After leaving the synagogue they went straight to the house of Simon and Andrew; and James and John went with them. The mother of Simon's wife was ill in bed with a fever; so at once they told Jesus about her. He went to her and, taking her by the hand, lifted her up. Then the fever left her, and she began to wait upon them.

In the evening, after the sun had set, they brought to him all who were sick or under the control of evil spirits, until all the people of the city were gathered at the door. He healed many who were sick with different kinds of diseases, and cast out many evil spirits, but would not let them speak, because they knew who he was.

One day a leper came to him and on bended knees begged him: "If you will, you can make me clean." Feeling sorry for him, Jesus stretched out his hand and touched him, and said, "I will; be cleansed!" At once the leprosy left him and he was cleansed. Then Jesus, after strictly warning him, sent him away with the command, "See that you do not say a word to any one, but go, show yourself to the priest and offer what Moses commanded as proof to them that you are clean." But the man went away and began to tell every one about it, so that Jesus could no longer enter a city openly, but had to stay outside in lonely places; and people from everywhere came to him.


When Jesus entered Capernaum again, after some days, it was reported that he was at home, and so many people gathered about him that there was no longer room for them, not even at the door. While Jesus was preaching to them, four men came, carrying a man who was paralyzed and could not move. As they could not get near to Jesus on account of the crowd, they tore up the roof over his head. When they had made a hole, they let down the bed on which the man who could not move was lying. Seeing their faith, Jesus said to him, "Son, your sins are forgiven." But some of the scribes sitting there said to themselves, "Why should this man say such a thing? He is blaspheming! Who can forgive sins except God alone?"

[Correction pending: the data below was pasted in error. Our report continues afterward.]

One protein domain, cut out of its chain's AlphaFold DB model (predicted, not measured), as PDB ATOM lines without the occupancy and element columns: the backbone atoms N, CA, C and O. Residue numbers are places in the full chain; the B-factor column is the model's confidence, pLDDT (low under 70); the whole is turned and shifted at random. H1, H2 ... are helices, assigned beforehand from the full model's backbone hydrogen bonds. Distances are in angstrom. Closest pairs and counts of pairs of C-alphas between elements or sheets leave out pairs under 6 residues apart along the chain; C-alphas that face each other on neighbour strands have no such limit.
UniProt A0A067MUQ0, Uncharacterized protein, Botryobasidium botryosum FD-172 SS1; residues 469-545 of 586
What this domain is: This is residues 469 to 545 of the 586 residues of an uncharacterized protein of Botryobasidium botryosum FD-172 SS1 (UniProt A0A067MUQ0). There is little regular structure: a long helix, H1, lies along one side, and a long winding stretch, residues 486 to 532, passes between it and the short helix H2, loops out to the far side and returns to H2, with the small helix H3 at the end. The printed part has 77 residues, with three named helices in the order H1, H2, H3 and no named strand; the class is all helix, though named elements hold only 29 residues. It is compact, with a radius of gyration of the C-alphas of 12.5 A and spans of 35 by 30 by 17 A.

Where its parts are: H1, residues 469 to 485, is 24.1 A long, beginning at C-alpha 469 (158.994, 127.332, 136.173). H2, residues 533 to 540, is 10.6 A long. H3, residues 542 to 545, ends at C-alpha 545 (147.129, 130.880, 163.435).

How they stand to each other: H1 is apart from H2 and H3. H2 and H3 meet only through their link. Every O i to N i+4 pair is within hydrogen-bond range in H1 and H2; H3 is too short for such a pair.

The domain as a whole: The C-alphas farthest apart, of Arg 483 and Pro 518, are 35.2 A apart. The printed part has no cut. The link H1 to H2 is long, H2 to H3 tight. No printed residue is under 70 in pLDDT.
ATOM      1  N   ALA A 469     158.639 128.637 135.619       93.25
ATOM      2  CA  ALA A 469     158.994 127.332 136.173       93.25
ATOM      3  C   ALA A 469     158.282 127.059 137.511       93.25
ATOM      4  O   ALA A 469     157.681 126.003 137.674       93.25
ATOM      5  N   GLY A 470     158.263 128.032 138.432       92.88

Knowing at once what they were saying, Jesus said to them, "Why do you say these things to yourselves? Which is easier: to say to the man who cannot move, 'Your sins are forgiven'; or to say, 'Get up, take your bed, and walk'? But that you may know that the Son of Man has the power on earth to forgive sins" (he said to the man who could not walk) "I say to you, Rise, take up your bed, and go to your home." Then the man rose and at once took up his bed and went out in the presence of them all, so that they were all filled with wonder and praised God, saying, "We have never seen anything like this."


Then Jesus went out again beside the Sea of Galilee; and all the crowd came to him, and he taught them. As he passed along he saw Levi, the son of Alphaeus, sitting at the house where taxes were collected, and he said to him, "Come with me." So Levi arose and followed him.

Now while Jesus was eating dinner in Levi's house, many tax-gatherers and sinners sat down with Jesus and his disciples. The scribes and Pharisees, seeing this, said to his disciples, "Does he eat with tax-gatherers and sinners?" On hearing this, Jesus said to them, "Not those who are well, but those who are sick have need of a physician. I did not come to call the righteous but sinners to repentance."

At another time one of the Pharisees invited Jesus to dine with him. So Jesus entered the Pharisee's house and sat down at the table. In the town was a wicked woman who, when she heard that Jesus was sitting at the table in the Pharisee's house, brought an alabaster jar of perfume. She stood behind at his feet, weeping; and as her tears began to wet his feet, she wiped them with her hair. And she tenderly kissed his feet and poured the perfume over them.

When the Pharisee who had invited him saw it, he said to himself, "If this man were a prophet, he would know about the woman who is touching him, for she is a sinner."